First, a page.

It started out with 1/2 hour increments in his school day.  For each half hour that he didn't lose it, he'd get a 'guy' on his chart.  When he got 11/14 guys, he's get a pull from his grab bag.  These slips of paper were rewards such as a toy from the dollar spot at Target, family swim time at the Y, 15 extra minutes of TV time before school, & having a friend spend the night, to name a few.  As he made progress, we made things more challenging for earning the reward.  He also started refusing to do his schoolwork, so more stipulations were put in place.

His latest goal has been to earn 14/14 'yes' spots on his charts (he no longer wants to 'guys'--the chart was too large, & he was embarrassed for his friends to see it.  We made the chart a yes/no chart, & it is in a small enough format that it can be kept taped in a corner of his desk so he can see his progress as the day goes on.  He is no longer embarrassed, because many children in his class has yes/no charts that go home each day also.  We just told him that his must be kept in plain sight, taped to his desk.  No ifs, ands or buts about it; he needs to see his progress to help remind him of the reward at the end of the day.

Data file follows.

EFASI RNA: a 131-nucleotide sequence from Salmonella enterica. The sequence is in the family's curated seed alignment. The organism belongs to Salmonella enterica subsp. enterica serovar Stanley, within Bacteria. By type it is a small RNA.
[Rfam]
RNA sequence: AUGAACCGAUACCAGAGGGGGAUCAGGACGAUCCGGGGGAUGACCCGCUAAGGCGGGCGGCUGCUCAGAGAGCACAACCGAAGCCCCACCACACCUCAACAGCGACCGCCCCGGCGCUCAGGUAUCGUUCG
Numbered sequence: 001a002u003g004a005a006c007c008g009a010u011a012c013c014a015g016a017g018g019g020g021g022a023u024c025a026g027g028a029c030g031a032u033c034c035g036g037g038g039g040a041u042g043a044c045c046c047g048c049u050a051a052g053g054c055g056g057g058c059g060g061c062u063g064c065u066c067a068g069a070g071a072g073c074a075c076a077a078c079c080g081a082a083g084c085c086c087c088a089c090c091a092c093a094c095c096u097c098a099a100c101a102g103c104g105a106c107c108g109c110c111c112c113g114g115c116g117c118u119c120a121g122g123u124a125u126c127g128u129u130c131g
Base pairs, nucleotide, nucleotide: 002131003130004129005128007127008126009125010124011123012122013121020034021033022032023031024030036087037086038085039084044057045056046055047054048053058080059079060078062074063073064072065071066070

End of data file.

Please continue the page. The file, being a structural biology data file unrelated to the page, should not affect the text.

There is a little more to it than what I've shared, but you get the idea.  The Boy  & I came up with an additional reward.  I told him that if he could 3 days (in a school week) of 14/14 yes spots filled, I'd let him pick out a video game for his DS or for the Wii.  He's had so many weeks of struggle, where he'd get 2 days, then that third day of '14' was just out of his reach.  My husband & I have been encouraging him, & the Boy has been so frustrated.  He told me, "it's never going to happen; I'm just going to have to put the game on my wish list or save up for it & buy it with  my own money." 

This school week started off with two phone calls from the teacher on both Monday & Tuesday.  We kept plugging away.  We kept encouraging him of his potential.  We assured him that he could do his work.  We assured him that he is so smart.  We assured him that it's okay to use his 'good coping skills' when he gets frustrated.  We constantly assured him of our love for him (even on those days when he & I didn't like each other very much).